British study reports antibiotics and nasal steroids don't lessen symptoms
TUESDAY, Dec. 4 (HealthDay News) -- Antibiotics and nasal steroids work no better than a placebo in combating sinus infections, a new British study shows.
"Antibiotics are probably not as effective as have been previously believed, particularly for the majority of cases of acute sinusitis," said study author Dr. Ian Williamson, a senior lecturer in primary medical care at the University of Southampton. "Patients should turn more to symptomatic remedies like analgesics while the body heals itself, usually over a period of three days to three weeks. Topical steroids have little overall effect, but may be beneficial, particularly in milder cases of acute sinusitis."
"For sinusitis, however it is being diagnosed in the primary-care setting, many of these cases do not require treatment, and a more cautious and conservative approach would seem to be warranted," added Dr. Reginald F. Baugh, vice chairman of Texas A&M Health Science Center College of Medicine and director of the division of otolaryngology at Scott & White, in Temple, Texas.
But other experts say the study, published in the Dec. 5 issue of the Journal of the American Medical Association, is no reason to scrap antibiotics altogether in this scenario.
"This is a helpful and useful study, and we shouldn't condemn antibiotics in those people who need them," said Dr. Michael Stewart, chairman of the department of otolaryngology at New York Presbyterian-Weill Cornell Medical Center, in New York City.
But, he added, only a minority of sinus infections are bacterial and will respond to antibiotics. The majority are viral infections, which won't respond to antibiotics.
According to an accompanying editorial, sinus problems account for 25 million doctor's office visits in the United States each year. Antibiotics are used to treat sinus infections 85 percent to 98 percent of the time in the United States.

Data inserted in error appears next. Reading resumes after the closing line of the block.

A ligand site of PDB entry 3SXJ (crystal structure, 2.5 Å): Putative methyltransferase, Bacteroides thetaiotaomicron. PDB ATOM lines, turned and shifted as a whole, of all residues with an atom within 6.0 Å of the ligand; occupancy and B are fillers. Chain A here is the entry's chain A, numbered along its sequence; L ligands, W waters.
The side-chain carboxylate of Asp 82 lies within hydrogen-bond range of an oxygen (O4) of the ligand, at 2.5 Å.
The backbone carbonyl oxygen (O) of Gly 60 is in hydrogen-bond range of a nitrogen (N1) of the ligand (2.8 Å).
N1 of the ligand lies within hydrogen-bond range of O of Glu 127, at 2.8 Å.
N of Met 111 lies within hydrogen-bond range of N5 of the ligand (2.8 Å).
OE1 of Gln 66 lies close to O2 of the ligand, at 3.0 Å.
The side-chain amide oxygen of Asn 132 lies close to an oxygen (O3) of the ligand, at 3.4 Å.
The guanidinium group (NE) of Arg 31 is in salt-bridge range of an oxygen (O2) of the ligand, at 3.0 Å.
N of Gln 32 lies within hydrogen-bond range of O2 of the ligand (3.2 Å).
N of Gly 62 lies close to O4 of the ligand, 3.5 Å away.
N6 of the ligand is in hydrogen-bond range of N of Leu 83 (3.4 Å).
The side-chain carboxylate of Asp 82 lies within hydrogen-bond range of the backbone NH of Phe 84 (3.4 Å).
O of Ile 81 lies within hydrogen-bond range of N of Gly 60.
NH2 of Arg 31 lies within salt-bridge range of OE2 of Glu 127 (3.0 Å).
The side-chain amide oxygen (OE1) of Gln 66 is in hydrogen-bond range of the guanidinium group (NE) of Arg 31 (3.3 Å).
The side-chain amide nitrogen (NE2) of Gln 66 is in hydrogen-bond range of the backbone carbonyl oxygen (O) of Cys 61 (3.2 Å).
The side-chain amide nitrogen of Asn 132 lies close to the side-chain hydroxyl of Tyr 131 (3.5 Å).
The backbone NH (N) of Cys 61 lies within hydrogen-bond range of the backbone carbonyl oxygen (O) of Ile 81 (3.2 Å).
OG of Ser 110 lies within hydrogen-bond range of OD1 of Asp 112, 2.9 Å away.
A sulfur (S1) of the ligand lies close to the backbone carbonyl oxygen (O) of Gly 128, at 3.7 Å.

Overuse of antibiotics not only won't help a patient with a viral infection get better, it will contribute to the growing problem of antibiotic resistance, experts have noted.
"Antibiotic resistance is rising dramatically, and there is no question about that," Baugh said.
For this study, 240 adults with sinus infections were randomized to one of four treatment groups: 500 milligrams of the antibiotic amoxicillin three times a day for seven days plus 200 micrograms of the nasal steroid budesonide once a day for 10 days; a placebo in place of the antibiotic plus budesonide; amoxicillin plus a placebo in place of budesonide; or two placebos.
In the amoxicillin group, 29 percent of patients had symptoms lasting at least 10 days, and 33.6 percent of those not receiving amoxicillin had the same symptom length of time.
In both the budesonide and no-budesonide groups, exactly 31.4 percent of patients had symptoms lasting at least 10 days.
The nasal steroids seemed to be more effective in individuals who had less severe symptoms.
As the editorial pointed out, most patients with acute sinusitis will get better on their own. Unfortunately, there's no good way to determine who has viral sinusitis and who has bacterial sinusitis.
"It's difficult to make a distinction in a primary-care setting," Baugh said.
If the symptoms are worse, treatment might be warranted, he added. "But for the bulk, I would assume it would be more of a wait-and-see approach. The bugs are winning," he said.
While researchers investigate possible new treatments, sinus infections sufferers might look to analgesics or brief use of steam inhalations, Williamson said.
Dr. William Morris, chairman and director of the department of osteopathic manipulative medicine at Touro College of Osteopathic Medicine in New York City, recommends an alternative approach: manual pressure to the bottom of the head and beginning of the neck, to allow better drainage from the head.
"One of the problems with sinusitis is that the sinuses tend to get closed up," he said. "If you don't drain properly, bacteria is just happy as a clam. If you can increase drainage and improve flow through the sinuses, you're going to be facilitating the process."
For more on sinus infections, head to the U.S. Centers for Disease Control and Prevention.
SOURCES: Ian Williamson, M.D., senior lecturer, primary medical care, University of Southampton, U.K.; William Morris, D.O., chairman and director, department of osteopathic manipulative medicine, Touro College of Osteopathic Medicine, New York City; Michael Stewart, M.D., chairman and professor, department of otolaryngology, New York Presbyterian-Weill Cornell Medical Center, New York City; Reginald F. Baugh, M.D., vice chairman and professor, surgery, Texas A&M Health Science Center College of Medicine, and director, division of otolaryngology, Scott & White, Temple, Texas; Dec. 5, 2007, Journal of the American Medical Association
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